Patriot at anchor, Fitzroy Island

We hung out with them for a few days, having dinner, sunset drinks, fishing and snorkeling. Rolfe is a keen spearo from way back so it was great to get in the water with him.

We also went for a half day kayak one day and a large bushwalk the next.
We walked thru the new resort, up to the summit and over the other side to the lighthouse.

Climbing to the summit

Views from the summit

Lisa on the summit looking back to the lighthouse

The Large Goanna we saw on the way

The Lighthouse

Both boats wanted to continue south so on Wednesday we got up at 4am to push off to Dunk Island. We only got around the bottom of the Island to find the wind already up from the SE with short sharp seas making the going really slow and uncomfortable so we turned around and headed back to Fitzroy. Rolfe and Kathy were just starting to pull the anchor up when we returned so we all aborted and went back to bed.
We put the large RIB in the next day and spent 2 days with Rolfe exploring the islands snorkeling spots and trolling for mackerel.

Paul, Rolfe and Little Fitzroy Island

On the 23rd the winds finally started to drop so we went over to Patriot for the afternoon and had Chrissy drinks and said our good byes.
As a joke we snuck back over and stuck a “Tender to Lorelei” sticker onto the transom (back) of Patriot. We wondered when he will see it…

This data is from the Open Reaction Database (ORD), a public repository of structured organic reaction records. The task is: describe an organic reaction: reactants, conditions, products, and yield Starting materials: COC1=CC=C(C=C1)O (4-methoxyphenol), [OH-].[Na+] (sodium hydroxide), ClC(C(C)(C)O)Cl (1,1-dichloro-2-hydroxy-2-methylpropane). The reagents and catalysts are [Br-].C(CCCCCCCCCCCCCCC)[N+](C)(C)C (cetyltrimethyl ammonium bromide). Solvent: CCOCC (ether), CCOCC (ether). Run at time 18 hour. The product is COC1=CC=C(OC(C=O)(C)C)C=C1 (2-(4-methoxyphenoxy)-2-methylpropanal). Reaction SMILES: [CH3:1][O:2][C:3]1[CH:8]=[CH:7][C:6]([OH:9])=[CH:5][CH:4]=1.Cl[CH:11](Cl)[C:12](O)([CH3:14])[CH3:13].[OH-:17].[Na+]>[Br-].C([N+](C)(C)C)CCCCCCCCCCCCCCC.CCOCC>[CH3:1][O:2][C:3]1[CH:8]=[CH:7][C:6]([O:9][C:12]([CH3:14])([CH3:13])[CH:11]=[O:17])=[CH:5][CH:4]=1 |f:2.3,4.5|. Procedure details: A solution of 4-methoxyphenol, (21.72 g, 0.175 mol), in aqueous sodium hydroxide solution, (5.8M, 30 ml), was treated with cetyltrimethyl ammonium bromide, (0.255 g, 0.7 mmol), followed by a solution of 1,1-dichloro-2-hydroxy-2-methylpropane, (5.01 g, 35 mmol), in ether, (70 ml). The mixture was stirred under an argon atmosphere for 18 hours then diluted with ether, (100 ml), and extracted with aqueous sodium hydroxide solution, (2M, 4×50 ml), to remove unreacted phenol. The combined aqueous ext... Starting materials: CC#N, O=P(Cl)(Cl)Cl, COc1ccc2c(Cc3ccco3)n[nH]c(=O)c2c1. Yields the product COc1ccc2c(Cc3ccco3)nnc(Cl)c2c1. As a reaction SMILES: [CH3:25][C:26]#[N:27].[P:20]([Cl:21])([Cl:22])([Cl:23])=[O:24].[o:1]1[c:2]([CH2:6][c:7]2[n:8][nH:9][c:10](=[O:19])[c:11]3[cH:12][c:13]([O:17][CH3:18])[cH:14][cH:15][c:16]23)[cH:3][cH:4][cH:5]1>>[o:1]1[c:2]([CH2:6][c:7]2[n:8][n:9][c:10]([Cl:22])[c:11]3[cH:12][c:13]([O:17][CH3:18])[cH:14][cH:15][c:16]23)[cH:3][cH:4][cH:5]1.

We pushed off at 4am on Chrissy Eve and motor sailed south. Rolfe and Kathy stopped at Dunk Island but we decided to push on into the night to Pioneer Bay in the Palm Islands. We went a long way east and were sitting just inside the reef line to take advantage of the south setting current, the reef protection from the swell and the easterly winds in the arvo.
Just before sunset we sailed over a shoal just inside the reef called Kennedy Shoal. We know this place well and we always seem to get good fish here. In 2002 on Purranha we had a friend Andy onboard and each time we trolled over it we got great fish. Once with 4 rods trolling we got a quadruple hook up on Spanish with only 3 people onboard! Fun times indeed…  Andy renamed it “The Flemish Cap” and the name has stuck with us ever since.
As we passed over it we could see acres of birds working and tuna and mackerel busting up all over the place. It was awesome! We stood on the bow sailing along with blue skys, flat seas and the sun setting over Hinchinbrook Island in the background. It doesn’t get any better than this.